I’m always glad when we get to spend a weekend in a city during our travels, especially in Europe where public markets pop up like tulips in the spring. On Sunday in Brussels, we could barely turn a corner without running into one.
The Marché de la Gare du Midi is a wild combination of produce and flea market packed into a tight space under a highway overpass. The large Turkish and Moroccan immigrant population lives at this end of the city and dominates the market. Bowls of olives overflow next to hot griddles cooking up golzeme and flatbread.
We sought out a specific stand making flatbread wraps filled with feta cheese, olives, figs, onions, roasted bell peppers, dried tomatoes and even a whole dolma, then drizzled with honey. To top it off, it’s served with a glass of fresh mint tea. The flavors were truly a party in your mouth. The figs and honey act as a sweet hostess greeting you at the door while the stuffed grape leaf in the middle is like the intellectual philosophizing on the couch to anyone who will listen. By the end, everything is blended together, no longer distinguishable from one another.
Up the street, the Place du Jeu de Balle flea market is literally a public square full of junk. Sure, you can find some decent art and maybe some nice silverware or dishes. But you’ll have to navigate the eccentric deal-hunters pouring over broken boomboxes, naked Barbie dolls and “art” like the large framed photo of someone’s grandmother circa 1999.
With no room in our carry-on for one man’s treasure, we rode the glass elevator up to the viewpoint near Palais de Justice and tried to board the tram to our next destination. Apparently the tram was parked at the terminus, not at a stop. The driver tried to explain this in French, but after seeing our blank stares, he smiled and told us it was okay to get on because “you’re not from here.”
The tram took us to Place Flagey in the Ixelles neighborhood. A local market was just closing up for the day, but that was fine because we were there for frites! The line at Frit Flagey reminded me of Voodoo Doughnuts in Portland. Lining up for snack food seems ridiculous and I’m sure the locals scoff at the tourists who do so (just like in downtown PDX), but the product is worth it. Crispy and airy, most of the potato is fried away, leaving a dense, salty frit behind.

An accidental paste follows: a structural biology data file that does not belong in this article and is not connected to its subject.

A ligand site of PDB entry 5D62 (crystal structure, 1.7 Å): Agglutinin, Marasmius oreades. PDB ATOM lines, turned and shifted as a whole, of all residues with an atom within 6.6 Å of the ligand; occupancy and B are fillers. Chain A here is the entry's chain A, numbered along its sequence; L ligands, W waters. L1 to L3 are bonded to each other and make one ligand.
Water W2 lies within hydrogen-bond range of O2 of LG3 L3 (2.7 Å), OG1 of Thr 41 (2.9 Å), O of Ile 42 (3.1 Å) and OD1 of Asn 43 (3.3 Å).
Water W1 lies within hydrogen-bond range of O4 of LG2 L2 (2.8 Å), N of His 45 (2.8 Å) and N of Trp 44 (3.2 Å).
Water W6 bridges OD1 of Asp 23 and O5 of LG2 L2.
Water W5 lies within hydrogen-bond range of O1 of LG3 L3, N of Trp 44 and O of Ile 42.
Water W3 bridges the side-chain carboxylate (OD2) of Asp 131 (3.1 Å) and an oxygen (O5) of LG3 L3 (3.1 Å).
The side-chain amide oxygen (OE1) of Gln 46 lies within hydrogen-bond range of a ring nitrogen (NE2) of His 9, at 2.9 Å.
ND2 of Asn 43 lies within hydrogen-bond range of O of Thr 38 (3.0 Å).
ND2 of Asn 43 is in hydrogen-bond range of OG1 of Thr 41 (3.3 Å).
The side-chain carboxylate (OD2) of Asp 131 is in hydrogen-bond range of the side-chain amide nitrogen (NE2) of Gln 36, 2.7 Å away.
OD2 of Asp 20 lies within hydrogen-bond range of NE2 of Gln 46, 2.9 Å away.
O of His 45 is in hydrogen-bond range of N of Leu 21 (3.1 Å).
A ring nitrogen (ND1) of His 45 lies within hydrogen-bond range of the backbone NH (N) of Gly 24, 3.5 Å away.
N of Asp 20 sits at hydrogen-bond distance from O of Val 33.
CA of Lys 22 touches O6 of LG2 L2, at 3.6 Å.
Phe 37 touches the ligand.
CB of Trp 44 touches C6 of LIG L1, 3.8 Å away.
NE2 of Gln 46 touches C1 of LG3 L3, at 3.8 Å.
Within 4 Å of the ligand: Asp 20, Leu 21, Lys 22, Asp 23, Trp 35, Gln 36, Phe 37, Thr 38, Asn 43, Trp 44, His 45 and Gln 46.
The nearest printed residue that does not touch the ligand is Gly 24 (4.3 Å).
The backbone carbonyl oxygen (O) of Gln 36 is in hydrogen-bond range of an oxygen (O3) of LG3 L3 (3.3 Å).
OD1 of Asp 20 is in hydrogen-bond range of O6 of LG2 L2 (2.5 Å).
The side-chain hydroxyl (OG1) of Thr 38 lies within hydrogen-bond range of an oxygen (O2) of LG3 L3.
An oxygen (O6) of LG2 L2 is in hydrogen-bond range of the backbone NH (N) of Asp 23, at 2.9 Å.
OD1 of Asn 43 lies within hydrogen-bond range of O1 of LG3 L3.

In true “When in Brussels…” form, we took a bus from Flagey to nearby Jourdanplein to try what are widely-considered the best frites in Brussels. Maison Antoine has been serving up frites for more than 60 years. The large stand is clearly king of the neighborhood as the surrounding bars all proclaim “Frites Welcome” in a variety of language, encouraging the visiting tourists to have a beer with their snack.
Maison Antoine didn’t disappoint with a more perfect frit, soft in the middle with a crispy shell. Each layer is salted instead of relying on gravity to do the work. Maison Antoine is a must-try during a stay in Brussels.
The public bus back toward our hotel became a hop-on, hop-off as it wound through the Sablon neighborhood, known for its antiques market and up-and-coming Belgian chocolate shops. We bought a few pieces of artisanal choco goodness at Passion Chocolates and walked around the neighborhood.
Nearby, we found views overlooking the city, including the central plaza of Grand Place. The town hall, completed in 1420, is the highlight of the plaza with its 315-feet tall bell tower. It’s surrounded by equally grand buildings, many highlighted with gold-foil details. It’s often ranked as the most beautiful public square in Europe and became a UNESCO World Heritage Site in 1998.
More Photo of the Day posts from our January-March 2016 trip to Europe
Great review of Brussels, you’ve really captured the essence of a Bxl weekend!
Thanks Aliki! It was our best weather day and we tried to make the most of it!
[…] local markets whenever we travel—farmer’s markets, craft fairs, bazaars, souks in Egypt, flea markets, night markets. It’s even better if they are happened upon spontaneously. Some of our best meals […]